Waterloo Youth Council Plans To Advocate For Teen Mental Health Issues During Trip To Iowa Capitol | Education News

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WATERLOO — Teenage mental health is an important topic for the Waterloo Youth City Council.

The group of nearly 30 students from Columbus Catholic High School, East High School, Expo Alternative Learning Center and West High School have been studying mental health issues for at least two years.

Last year, they met Ryan Nesbit of suicide awareness organization Alive and Running. According to the National Alliance on Mental Illness, 90% of people aged 10 to 24 who die by suicide had an underlying mental illness.

“As a council, we have had suicide prevention training, said Shane Edwards, a junior from the East.

They later got in touch with a member of the Iowa House of Representatives from Waterloo who is passionate about the issue.

“We started meeting with Timi Brown-Powers,” said Adrianna Gallen, a Columbus senior who serves on the council mayor. “She’s a big advocate for teen mental health.”

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She told the students about House File 2294, a bill that had been introduced in the Legislative Assembly. Public schools that issue IDs should include Your Life Iowa crisis phone and text numbers on each side.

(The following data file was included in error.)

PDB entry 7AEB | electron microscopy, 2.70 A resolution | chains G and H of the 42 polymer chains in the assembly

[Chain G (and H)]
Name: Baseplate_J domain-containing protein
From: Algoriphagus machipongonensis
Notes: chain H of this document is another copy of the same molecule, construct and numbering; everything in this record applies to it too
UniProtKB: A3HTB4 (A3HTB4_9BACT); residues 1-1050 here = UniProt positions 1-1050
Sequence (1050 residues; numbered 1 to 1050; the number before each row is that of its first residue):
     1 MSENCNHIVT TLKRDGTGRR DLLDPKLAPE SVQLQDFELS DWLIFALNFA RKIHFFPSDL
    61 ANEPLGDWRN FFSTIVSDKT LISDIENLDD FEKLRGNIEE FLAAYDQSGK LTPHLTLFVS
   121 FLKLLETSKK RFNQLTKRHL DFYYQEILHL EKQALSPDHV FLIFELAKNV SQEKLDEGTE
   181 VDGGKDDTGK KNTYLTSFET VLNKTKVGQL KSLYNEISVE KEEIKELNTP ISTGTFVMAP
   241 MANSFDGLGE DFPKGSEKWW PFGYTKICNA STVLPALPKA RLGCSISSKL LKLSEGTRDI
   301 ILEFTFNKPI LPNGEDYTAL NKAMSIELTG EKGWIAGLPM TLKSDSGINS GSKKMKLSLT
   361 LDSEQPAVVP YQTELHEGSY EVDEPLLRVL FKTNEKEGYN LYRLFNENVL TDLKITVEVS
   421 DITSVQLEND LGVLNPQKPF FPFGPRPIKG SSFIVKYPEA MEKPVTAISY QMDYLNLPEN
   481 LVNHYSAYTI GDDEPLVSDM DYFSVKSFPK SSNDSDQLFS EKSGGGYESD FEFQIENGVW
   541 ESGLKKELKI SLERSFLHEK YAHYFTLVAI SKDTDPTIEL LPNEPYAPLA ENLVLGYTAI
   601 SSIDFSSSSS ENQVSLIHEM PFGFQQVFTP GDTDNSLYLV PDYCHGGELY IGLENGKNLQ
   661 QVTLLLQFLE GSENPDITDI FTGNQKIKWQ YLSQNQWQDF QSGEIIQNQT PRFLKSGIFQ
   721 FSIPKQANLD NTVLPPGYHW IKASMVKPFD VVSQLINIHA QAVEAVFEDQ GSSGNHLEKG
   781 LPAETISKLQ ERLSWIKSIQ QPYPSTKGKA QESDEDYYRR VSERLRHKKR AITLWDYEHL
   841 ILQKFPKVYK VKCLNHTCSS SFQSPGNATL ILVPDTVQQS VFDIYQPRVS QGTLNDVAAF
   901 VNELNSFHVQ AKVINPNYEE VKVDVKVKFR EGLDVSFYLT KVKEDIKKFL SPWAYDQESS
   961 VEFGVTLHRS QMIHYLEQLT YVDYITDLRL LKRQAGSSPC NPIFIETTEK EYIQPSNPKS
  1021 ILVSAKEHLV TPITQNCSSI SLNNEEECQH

“We decided to adopt it as our program of the year,” Gallen said. Youth council members, working on different committees, developed ideas for how contact information could be displayed on maps.

At a meeting earlier this month, students talked about using a QR code to access phone, text and chat options. Their design would also place phrases around the code to draw more attention to its purpose. These include ‘being bullied’, ‘mental health’, ‘suicidal thoughts’ and ‘sexual abuse’.

The student group plans to travel to the Des Moines Capitol on March 30 to advocate for the bill, their design ideas, and educate lawmakers about mental health issues facing teens. They organize a meeting room event and organize meetings with groups of legislators.

“We’re going to have a hat-trick when we go to the Capitol,” said Columbus senior Marysofi Gutierrez. It will include information about mental health awareness and the Waterloo Youth City Council.

“I’m working on an invite for reps,” said Emma Riordan, a senior out west. Brown-Powers delivers them to his parliamentary colleagues.

The bill did not receive the required approvals by a Friday deadline that keeps the legislation alive. Carol Luce, one of the youth council advisers, said it was always possible to bring it back as part of another bill, such as the education budget. She said the students plan to advocate for such an amendment to move the bill forward.

In the meantime, the students are collecting items to contribute to a Black Hawk Grundy Mental Health Center campaign next month. They are looking for things like stress balls, toys, journals, pill calendars and coloring books that can be given to patients.

The students also found ways to raise awareness of the mental health needs of adolescents. Some post on social media, including Tik-Tok. Others have developed mental health public service announcements that air on NRG Media radio stations.

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